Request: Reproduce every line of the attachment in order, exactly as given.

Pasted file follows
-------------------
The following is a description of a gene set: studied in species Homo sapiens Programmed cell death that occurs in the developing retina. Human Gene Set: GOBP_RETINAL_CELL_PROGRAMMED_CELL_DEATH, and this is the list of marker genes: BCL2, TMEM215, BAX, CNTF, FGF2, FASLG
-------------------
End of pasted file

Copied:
The following is a description of a gene set: studied in species Homo sapiens Programmed cell death that occurs in the developing retina. Human Gene Set: GOBP_RETINAL_CELL_PROGRAMMED_CELL_DEATH, and this is the list of marker genes: BCL2, TMEM215, BAX, CNTF, FGF2, FASLG